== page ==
Anyone who has worked in the service industry for any amount of time knows that wage theft is rampant in the restaurant business. But allegedly, national pizza chain Domino’s baked a rigged system right into their payroll software.
The New York Attorney General’s office has filed a lawsuit against Domino’s – both the parent company and the franchise, as joint employers – for systematically cheating workers out of money they were owed. The lawsuit follows a years-long investigation that produced a digital paper trail from each franchised pizza shop straight to the corporate headquarters.
The wage theft lawsuit, which names three franchises plus the corporate parent company, alleges workers were underpaid at least $565,000 at 10 stores throughout New York. This case marks the first time that the attorney general in New York has asserted a fast food corporation is liable as a joint employer for labor violations that occur at franchises. It’s a closely watched case because it could mean greater accountability throughout the industry if the attorney general prevails.
It’s contended that PULSE, which is the software used by the pizza company to track worker job data, was set up in a way that resulted in under-counting worker wages, including their overtime and tipped earnings. Both the parent company and the franchises reportedly had to work together to facilitate the wage theft. Investigators say the parent company pushed the PULSE system on franchise operations for years, even though administrators and executives were aware that it under-counted workers’ gross wages.
Updates were made to the PULSE system by Domino’s administrators multiple times a year. And yet, the company had deemed erroneous underpayments to employees a “low priority” issue.
In a lot of these types of wage and hour lawsuits that involve franchises, it can be tough to include the parent company too, unless there is evidence franchisor and franchisee were joint employers. In this case, that was established by showing the parent company had a certain level of control or authority over employees. In this case, these included:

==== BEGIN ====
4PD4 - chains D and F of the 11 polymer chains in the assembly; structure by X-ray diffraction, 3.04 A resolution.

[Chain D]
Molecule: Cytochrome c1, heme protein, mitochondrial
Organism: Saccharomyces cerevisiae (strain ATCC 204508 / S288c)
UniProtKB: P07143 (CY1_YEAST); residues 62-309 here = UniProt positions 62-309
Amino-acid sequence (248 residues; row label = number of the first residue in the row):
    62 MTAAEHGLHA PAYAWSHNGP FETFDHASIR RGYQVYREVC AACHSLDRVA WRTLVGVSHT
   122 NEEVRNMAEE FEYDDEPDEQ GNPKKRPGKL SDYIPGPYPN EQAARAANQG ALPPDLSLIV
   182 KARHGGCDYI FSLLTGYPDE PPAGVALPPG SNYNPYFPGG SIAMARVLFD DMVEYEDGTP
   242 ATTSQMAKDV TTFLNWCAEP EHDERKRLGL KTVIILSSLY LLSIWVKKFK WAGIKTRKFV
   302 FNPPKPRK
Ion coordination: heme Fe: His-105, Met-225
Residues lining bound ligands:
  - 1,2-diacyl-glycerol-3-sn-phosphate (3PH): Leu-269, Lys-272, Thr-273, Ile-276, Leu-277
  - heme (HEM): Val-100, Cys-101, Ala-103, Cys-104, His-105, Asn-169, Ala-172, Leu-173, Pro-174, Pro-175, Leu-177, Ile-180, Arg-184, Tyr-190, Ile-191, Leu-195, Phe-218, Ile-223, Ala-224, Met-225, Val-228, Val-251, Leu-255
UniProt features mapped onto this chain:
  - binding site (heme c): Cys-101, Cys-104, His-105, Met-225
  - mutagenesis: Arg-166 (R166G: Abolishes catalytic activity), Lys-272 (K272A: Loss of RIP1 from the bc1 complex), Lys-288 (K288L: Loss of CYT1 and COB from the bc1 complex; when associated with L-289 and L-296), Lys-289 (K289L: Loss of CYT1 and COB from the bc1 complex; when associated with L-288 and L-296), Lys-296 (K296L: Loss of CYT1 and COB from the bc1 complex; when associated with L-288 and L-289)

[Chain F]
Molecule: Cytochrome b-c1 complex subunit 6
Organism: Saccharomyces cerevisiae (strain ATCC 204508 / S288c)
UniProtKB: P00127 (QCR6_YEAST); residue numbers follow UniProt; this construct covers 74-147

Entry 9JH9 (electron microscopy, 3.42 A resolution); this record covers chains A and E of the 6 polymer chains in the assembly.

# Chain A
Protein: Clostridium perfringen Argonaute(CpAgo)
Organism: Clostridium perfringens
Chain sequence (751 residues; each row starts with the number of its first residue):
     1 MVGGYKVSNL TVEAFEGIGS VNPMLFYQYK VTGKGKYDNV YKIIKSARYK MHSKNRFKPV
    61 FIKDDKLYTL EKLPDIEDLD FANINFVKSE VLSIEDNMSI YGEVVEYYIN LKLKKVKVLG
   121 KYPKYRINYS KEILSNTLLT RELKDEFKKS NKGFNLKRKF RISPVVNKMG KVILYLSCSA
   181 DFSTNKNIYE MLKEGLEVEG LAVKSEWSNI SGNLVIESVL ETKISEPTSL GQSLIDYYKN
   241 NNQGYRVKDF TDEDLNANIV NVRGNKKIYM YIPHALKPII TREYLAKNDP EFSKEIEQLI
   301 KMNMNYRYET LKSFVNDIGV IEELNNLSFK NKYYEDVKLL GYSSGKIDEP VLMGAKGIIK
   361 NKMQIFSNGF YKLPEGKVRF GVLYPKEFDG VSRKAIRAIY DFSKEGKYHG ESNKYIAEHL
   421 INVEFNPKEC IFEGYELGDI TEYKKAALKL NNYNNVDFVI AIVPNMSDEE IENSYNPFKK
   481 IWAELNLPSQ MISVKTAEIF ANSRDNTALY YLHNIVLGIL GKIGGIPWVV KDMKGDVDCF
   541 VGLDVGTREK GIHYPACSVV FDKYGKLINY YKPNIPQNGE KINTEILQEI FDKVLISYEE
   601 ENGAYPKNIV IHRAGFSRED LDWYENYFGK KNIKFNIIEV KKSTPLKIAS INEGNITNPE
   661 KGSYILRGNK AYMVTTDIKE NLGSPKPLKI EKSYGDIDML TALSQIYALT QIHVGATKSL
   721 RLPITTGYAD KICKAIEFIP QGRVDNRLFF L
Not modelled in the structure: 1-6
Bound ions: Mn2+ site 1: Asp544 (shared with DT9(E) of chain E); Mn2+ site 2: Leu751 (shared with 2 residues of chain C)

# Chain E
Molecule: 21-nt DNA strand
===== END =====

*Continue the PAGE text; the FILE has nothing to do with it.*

- Directing discipline and/or termination of certain employees;
- Controlling scheduling and staffing requirements of franchise stores, as well as the hours of operation;
- Imposing specific directives for worker appearance, grooming, attire and conduct (i.e., tattoos, size of earrings, color of undershirts, etc.) and enforcing these with routine inspections;
- Promoting anti-union policies at franchises;
- Requiring franchises to keep the prior staff at the store.
Workers told investigators that corporate administrators pretend as if they known nothing about the operations of franchises, yet representatives are in the stores every month, conducting routine inspections for quality, cleanliness, number of visitors, etc. One thing they didn’t inspect was whether worker were getting paid minimum wage – and most were not.
Meanwhile, a former driver in Houston, TX filed a federal lawsuit in U.S. District Court alleging the company illegally treated drivers as tipped employees and routinely paid them less than the federal minimum wage of $7.25 an hour. However, neither the the franchise nor the parent company tracked worker earnings, nor did they supplement those wages when the tips weren’t enough for them to receive that minimum wage.
Contact the employment attorneys at Nassiri Law Group, practicing in Orange County, Riverside and Los Angeles. Call 714-937-2020.
Driver’s lawsuit says Domino’s pays sub-minimum wages, shorts workers on delivery fee, June 21, 2016, By L.M. Sixel, Chron.com
More Blog Entries:
Famous Los Angeles Bakery Required to Pay $15.3 Million for Labor Violations, June 6, 2016, Orange County Wage Theft Attorney Blog